Ravenous is a barnstorming, searing, wholly brilliant book about the UK’s food system, written by Henry Dimbleby and Jemima Lewis (husband and wife, as well as co-authors). Dimbleby is the ex-management consultant turned founder of Leon restaurants who led the government’s National Food Strategy review. Lewis is a journalist and former editor of The Week, and, as chief writer, promised herself that no sentence in the book would be incomprehensible to a thoughtful 12-year-old.

The result is a compelling but relatively short book that encompasses the key issues faced by the UK and global food systems. The chapters are clear and well-argued and span health, environment, animal welfare, economics, farmer livelihoods and more. I found much of the writing worthy of George Orwell and left the book feeling morally outraged by how we have configured a food system here, and globally, that is so clearly failing on multiple fronts. The book is a bracing, clear-sighted disquisition on this intricate and complex set of issues. It draws elegantly on the in-depth research and wide engagement that fed into the National Food Strategy, the key findings of which Boris Johnson infamously rejected on the day of its publication.

Much of the material in this book will be familiar to Resurgence & Ecologist readers. I found many of the sections powerful, but three things in particular resonated with me.

The first: the sheer economic cost to the Treasury – and therefore to the nation’s and our pockets – of our ill health and poor diet. It struck me how much this obesogenic environment is caused both by poor policy choices and by private sector lobbying, whether in the form of junk food in supermarkets, ‘buy two, get one free’ deals, or the sheer quantity of ultra-processed food being produced.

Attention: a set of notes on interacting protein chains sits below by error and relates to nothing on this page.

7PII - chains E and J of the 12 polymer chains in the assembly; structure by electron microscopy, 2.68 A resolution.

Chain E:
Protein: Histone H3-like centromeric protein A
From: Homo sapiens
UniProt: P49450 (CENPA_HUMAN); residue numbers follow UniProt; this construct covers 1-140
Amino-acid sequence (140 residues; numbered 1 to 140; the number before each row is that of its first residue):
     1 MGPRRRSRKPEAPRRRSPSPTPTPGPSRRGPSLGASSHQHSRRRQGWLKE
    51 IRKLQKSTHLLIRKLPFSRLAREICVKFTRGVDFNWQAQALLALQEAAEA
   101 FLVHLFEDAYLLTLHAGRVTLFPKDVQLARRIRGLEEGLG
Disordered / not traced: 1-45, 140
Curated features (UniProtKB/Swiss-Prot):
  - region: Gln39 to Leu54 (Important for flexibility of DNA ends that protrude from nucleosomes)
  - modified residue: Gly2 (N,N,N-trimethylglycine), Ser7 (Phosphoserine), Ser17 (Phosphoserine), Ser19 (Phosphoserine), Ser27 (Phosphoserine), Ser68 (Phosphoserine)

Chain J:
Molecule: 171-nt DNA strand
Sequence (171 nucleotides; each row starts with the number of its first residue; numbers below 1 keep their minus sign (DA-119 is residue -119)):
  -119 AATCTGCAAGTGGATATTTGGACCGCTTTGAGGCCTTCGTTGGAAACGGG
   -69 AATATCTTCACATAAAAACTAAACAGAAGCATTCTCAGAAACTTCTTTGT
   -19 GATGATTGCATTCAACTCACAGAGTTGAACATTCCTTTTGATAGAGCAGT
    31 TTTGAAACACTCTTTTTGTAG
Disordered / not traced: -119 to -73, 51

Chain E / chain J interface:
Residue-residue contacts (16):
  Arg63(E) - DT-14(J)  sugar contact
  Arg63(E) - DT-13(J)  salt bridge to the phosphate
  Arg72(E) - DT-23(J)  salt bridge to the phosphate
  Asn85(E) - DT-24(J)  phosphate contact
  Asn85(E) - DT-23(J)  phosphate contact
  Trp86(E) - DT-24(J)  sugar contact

The second: the book describes in painstaking detail how the UK uses its land, and how much of the country’s surface we have given to sheep and cattle farming. It sets out a “three compartments model”, a necessarily stylised articulation of how and where our land might best be used. Some areas are allocated for intensive agricultural production, hopefully with lesser environmental impacts. Others are designated for land sharing, or an agro-ecological approach combining farmed landscapes and the natural environment. Others are reserved for Nature protection, restoration and rewilding. The framework focuses the mind and helps the reader think through diverse options and scenarios. It has also received pushback from some quarters for being reductive or difficult to implement.

The third: the reflections on animal welfare, and the awareness of animal suffering and what is involved in slaughter – a set of issues many of us wilfully overlook for much of the time. These issues – coupled with a sense of moral outrage about animal welfare standards in some countries with which we have sought to agree trade deals, such as Australia – are set out powerfully and effectively in the book. The authors conclude that, whichever way you cut the numbers, we must eat significantly less meat and really strive to ensure that the meat we do eat meets the highest possible ethical and environmental standards.

This book gives some insight into the political approach behind the National Food Strategy. It draws too on some of Dimbleby’s previously successful reforming efforts, such as school meals. It tackles head-on the notion that more progressive government engagement on these issues would somehow constitute the ‘nanny state’. In its close it offers a compelling blueprint for action. We can only hope that the next government adopts it as core to its manifesto with effect from 2024. The country – and the world – requires nothing less.

Edward Davey is Head of the World Resources Institute in the UK, and Partnerships Director of the Food and Land Use Coalition.

Ravenous: How to Get Ourselves and Our Planet Into Shape by Henry Dimbleby & Jemima Lewis. Profile Books, 2023. ISBN: 9781800816510.